1996:  Peter Johnson orchestrated a substantial rights issue of 25,000 500-shares in September,  increasing the number of shares to 30,000 in total most of which Johnson underwrote for an additional investment of around 15M in the club.  A further 5,000 shares were issued at the peak of the Premiership moneyfest, with shares supposedly changing hands for as much as 4,000, which would have valued the club at close 100M.  At the peak, Johnson sold 17% of his holding, netting perhaps as much as 20M and reducing his stake to 68%.

1995:  There was a straight 2-for-1 stock-split in 1995, the resulting 5,000 shares worth nominally 4,000 each.  This article from 1994 suggests this was in fact a rights issue that was part of the scheme for Peter Johnson to buy into the club and provide it with operating capital.

1994:  At the end of the Moores era, there were just 2,500 shares in EFC, and they changed hands (rarely!) for between 2,600 to perhaps as much as 5,000 each, giving the club a nominal maximum book value of up to 20M.  Lifelong Liverpool fan Peter Johnson bought 50% of them for around 10M to take control of the Club.  Johnson then bought a further 875 shares from John Moores Jr, giving him an unassailable 85% controlling interest.

NEW SHARE ISSUE?

Many Everton fans would like to invest in Everton FC Co Ltd but the availability and current elevated price of shares (in private transactions) is a limiting factor.  Also, a share issue could bring in much-needed cash to fund key initiatives such as the new Academy and training centre at Halewood (currently stalled); establishment of a trust for the David France Collection, and perhaps even money towards a new or improved stadium?.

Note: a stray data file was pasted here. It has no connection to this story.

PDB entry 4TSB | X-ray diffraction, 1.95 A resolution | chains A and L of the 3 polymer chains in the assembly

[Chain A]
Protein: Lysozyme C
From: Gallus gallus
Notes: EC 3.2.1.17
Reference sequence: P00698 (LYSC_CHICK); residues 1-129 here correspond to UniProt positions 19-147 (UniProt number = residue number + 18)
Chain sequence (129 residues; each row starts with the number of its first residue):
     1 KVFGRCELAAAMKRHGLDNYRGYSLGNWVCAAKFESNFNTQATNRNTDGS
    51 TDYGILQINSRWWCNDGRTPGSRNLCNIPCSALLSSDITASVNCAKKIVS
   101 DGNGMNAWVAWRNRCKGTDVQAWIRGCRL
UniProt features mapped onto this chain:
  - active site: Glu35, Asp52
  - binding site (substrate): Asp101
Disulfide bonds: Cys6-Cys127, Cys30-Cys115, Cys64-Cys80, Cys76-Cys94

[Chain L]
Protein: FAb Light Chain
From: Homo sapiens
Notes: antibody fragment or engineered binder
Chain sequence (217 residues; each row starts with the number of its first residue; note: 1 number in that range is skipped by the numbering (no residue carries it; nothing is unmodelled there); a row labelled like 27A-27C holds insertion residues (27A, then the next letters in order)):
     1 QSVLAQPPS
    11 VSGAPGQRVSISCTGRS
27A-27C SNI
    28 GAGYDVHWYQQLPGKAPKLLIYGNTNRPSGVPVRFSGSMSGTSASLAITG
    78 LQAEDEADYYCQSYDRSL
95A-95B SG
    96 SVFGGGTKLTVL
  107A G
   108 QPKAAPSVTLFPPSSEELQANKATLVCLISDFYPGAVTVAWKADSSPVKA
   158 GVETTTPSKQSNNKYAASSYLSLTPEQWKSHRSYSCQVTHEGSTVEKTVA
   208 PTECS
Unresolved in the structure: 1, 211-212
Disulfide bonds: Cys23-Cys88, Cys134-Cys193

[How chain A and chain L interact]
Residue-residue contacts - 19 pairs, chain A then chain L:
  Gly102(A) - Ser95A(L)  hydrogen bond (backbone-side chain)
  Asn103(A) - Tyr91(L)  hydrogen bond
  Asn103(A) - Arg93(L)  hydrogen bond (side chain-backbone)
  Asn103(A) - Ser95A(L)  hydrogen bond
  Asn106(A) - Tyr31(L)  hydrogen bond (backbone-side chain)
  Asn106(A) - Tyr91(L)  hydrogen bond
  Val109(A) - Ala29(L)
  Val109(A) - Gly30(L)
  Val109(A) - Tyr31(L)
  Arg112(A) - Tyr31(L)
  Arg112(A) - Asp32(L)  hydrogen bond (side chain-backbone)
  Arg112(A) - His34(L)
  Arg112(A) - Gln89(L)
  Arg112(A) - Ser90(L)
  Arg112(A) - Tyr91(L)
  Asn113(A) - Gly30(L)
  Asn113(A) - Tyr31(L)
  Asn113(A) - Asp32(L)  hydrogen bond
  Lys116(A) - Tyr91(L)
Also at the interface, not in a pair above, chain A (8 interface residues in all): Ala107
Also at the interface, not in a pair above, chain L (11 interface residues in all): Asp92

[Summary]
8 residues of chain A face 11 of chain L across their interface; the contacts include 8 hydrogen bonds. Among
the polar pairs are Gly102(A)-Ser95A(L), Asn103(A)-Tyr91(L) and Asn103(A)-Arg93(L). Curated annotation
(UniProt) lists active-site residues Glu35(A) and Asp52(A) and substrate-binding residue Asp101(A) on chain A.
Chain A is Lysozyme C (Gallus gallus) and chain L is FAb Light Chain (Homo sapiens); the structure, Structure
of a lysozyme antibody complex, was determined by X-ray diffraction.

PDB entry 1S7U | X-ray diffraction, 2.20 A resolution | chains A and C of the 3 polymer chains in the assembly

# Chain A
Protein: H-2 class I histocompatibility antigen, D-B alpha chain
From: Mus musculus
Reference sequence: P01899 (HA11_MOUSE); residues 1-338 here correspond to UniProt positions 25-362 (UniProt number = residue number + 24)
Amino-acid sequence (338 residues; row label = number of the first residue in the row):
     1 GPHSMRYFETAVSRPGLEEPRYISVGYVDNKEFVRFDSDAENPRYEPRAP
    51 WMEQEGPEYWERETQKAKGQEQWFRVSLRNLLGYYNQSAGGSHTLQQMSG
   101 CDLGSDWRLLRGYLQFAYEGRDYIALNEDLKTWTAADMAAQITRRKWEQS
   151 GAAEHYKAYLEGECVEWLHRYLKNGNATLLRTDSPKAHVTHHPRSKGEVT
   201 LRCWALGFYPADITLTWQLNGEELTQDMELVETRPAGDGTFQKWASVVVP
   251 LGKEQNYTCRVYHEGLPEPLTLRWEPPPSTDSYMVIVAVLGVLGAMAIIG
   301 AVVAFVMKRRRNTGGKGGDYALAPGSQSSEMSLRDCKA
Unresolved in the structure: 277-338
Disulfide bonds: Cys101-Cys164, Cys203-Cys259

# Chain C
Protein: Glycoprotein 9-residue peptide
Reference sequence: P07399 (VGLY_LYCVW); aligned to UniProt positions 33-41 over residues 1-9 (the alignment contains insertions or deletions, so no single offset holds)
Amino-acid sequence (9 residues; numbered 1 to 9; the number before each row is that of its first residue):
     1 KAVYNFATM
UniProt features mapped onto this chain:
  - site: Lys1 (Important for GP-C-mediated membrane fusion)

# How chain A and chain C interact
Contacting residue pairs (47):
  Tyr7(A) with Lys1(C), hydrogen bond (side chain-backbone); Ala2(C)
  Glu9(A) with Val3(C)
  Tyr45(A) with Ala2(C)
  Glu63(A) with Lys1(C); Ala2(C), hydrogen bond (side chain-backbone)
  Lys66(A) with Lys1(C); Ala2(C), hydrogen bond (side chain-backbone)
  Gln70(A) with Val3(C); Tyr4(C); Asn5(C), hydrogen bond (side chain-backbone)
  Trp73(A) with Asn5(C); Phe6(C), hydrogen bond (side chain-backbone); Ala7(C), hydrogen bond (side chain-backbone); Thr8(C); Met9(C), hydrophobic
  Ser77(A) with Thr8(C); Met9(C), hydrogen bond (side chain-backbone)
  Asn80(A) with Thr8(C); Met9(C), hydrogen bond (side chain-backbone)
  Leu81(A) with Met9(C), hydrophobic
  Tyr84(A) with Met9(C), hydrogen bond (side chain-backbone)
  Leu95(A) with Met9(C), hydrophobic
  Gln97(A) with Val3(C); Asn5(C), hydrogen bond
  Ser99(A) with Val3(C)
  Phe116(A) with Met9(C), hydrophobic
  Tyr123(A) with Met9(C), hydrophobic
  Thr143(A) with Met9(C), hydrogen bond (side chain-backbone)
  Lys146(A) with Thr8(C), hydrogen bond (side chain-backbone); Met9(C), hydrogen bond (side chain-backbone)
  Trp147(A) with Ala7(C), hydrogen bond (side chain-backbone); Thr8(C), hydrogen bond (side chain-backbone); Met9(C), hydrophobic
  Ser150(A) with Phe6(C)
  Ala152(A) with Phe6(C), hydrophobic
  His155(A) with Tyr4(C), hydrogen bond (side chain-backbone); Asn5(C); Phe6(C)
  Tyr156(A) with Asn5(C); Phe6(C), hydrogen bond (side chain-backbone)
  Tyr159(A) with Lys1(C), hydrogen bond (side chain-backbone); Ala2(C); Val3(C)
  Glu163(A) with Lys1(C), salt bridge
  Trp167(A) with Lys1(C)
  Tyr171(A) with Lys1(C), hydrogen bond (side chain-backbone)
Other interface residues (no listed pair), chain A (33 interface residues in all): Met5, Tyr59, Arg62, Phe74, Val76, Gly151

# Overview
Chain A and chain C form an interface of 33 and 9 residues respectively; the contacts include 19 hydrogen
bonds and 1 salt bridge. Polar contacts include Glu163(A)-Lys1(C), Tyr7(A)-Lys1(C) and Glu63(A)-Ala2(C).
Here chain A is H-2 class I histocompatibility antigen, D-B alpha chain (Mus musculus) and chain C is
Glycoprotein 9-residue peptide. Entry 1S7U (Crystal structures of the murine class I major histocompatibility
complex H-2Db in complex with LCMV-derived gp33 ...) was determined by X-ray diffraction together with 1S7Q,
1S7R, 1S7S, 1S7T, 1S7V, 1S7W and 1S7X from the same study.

However, it is quite clear that there will be no share issue for ordinary Everton fans unless and until the current Board of Directors see a way of it making them money (eg, through partial flotation, etc) as they won't risk the dilution of their current share ownership that would come with a stock split.  The club could use the extra money but the Directors may not want to voluntarily reduce their own personal worth (if this is indeed a risk), especially as Everton's stock value is perhaps rising once again under David Moyes.

In the current climate of world football recession, and with the next TV deal unlikely to match the existing one, the Everton Board members will be hard pressed to see the value of their investment maintained, never mind make gains, if they were to allow a share issue for the fans. While many fans believe this is what is needed to boost the coffers, the economic imperatives of the people who hold the reigns of power within the club force them to view the question of a new share issue somewhat differently...

Things changed, albeit briefly, following the dismal 2003-04 season, when Everton contrived to survive relegation with their smallest ever points total recorded at Goodison Park, followed by the meltdown at Board level as Paul Gregg faced off against Bill Kenwright to get TBH dissolved and allow further investment in the Club including a 15M rights issue to be bought up by the fans. 

But the latest promise is investment from Christopher Samuleson's Fortress Sports Fund would give them a 29.9% stake in the resulting company, increasing it's book value to over 42M.  This would take the Club in the opposite direction of increased ownership by the fans.

Michael Kenrick
24 December 2005